A major atheist group unveiled its own nonreligious holiday monument at Florida's capitol building in response to the recent installment of a nativity scene.
The Freedom From Religion Foundation is hanging a secular banner at the state's capitol building in Tallahassee. The banner is reportedly a spoof on the classic nativity scene of Jesus in the manger. Instead of Jesus, there is a Bill of Rights laid in a manger with Benjamin Franklin, Thomas Jefferson, James Madison, and the Statue of Liberty gazing admiringly at the slip of paper. The banner reads in part: "Let us also honor the birth of our Bill of Rights, which reminds us there can be no freedom OF religion without having freedom FROM religion in government."
The banner is being hung in response to a nativity scene recently erected at the state's capitol building by the private Florida Nativity Scene Committee. The Capitol building is open to any group that wants to put up a display for the holidays, as long as they are first approved by the Department of Management Services. Another group has already put up a giant menorah to recognize the Jewish holiday of Hanukkah. The displays are all privately funded, and they include a disclaimer nearby that asserts the state's government does not support any one religion. more >>
The Internet is in an uproar over a recent viral photo of what appears to be a third grade science quiz from a private, religious school in Florida that says "gravity was designed by God."
A photo of the quiz was uploaded to the "WTF" thread of the image sharing website Reddit on Tuesday by username Dtooth0, who claims the quiz is real and was a part of his daughter's curriculum at a private Christian school in Florida. Although the man does not name the school for privacy reasons, he does write in the comments section of the Reddit thread that the school is accredited and that the quiz given to the students holds a copyright from an instate Christian University.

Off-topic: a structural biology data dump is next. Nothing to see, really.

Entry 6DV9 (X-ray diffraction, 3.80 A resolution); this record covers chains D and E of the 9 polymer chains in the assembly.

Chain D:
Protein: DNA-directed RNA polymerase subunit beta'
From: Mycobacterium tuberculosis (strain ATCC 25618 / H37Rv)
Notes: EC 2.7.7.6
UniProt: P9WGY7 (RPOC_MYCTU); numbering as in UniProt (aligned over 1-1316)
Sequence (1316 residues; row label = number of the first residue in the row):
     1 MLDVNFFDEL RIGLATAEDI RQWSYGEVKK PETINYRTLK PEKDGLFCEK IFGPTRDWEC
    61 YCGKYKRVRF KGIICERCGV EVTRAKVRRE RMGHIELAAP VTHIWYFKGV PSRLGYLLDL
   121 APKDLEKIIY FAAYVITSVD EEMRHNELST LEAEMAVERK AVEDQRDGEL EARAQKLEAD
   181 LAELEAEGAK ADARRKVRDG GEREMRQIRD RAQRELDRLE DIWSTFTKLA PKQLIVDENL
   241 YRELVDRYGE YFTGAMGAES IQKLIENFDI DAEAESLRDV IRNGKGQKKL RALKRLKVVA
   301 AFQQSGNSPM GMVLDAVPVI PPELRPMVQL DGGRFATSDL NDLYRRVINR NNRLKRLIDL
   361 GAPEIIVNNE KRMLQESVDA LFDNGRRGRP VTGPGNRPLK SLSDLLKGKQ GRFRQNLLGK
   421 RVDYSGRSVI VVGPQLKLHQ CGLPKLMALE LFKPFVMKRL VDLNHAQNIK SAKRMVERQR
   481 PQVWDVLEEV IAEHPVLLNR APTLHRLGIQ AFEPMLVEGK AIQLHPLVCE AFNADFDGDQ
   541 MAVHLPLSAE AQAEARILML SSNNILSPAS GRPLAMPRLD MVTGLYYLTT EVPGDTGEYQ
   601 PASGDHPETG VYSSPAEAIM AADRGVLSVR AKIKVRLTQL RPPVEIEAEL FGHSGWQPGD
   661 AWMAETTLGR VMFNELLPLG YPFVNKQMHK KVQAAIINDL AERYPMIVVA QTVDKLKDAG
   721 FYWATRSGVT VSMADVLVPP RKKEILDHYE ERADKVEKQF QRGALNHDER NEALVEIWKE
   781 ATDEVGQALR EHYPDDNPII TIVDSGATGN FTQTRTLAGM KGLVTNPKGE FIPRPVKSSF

The quiz includes five multiple choice answers relating to gravitational pull, including "Gravity is the force that holds the sun, moon, and planets in place" and "without gravity we would be pulled into outer space." Then, there are two questions at the bottom that seem to be attracting the ire of some atheist Reddit commenters. One reads: "People who do not believe in God do not believe in gravity," and the other one reads "Christians know that gravity was designed by our God." more >>
The U.S. government is being criticized by the American Center for Law and Justice for releasing an Iranian nuclear scientist as part of negotiation talks with the Islamic Republic, while failing to strike a deal for imprisoned pastor Saeed Abedini and other Americans held in Iran.
"This is betrayal," said Jay Sekulow, chief counsel of the ACLJ, according to Fox News. "A betrayal because not only did they not get the release of the three Americans, but they said they are working on this 'on the margins.' Our citizens are on the margins and then we are releasing an Iranian convicted on working on the nuclear issue."
The ACLJ, which represents Abedini's wife and two children in the U.S., has spoken at length about the U.S.-Iran negotiations, and asked why the Obama administration did not insist on the release of the pastor, who is serving eight years in prison because of his Christian faith. more >>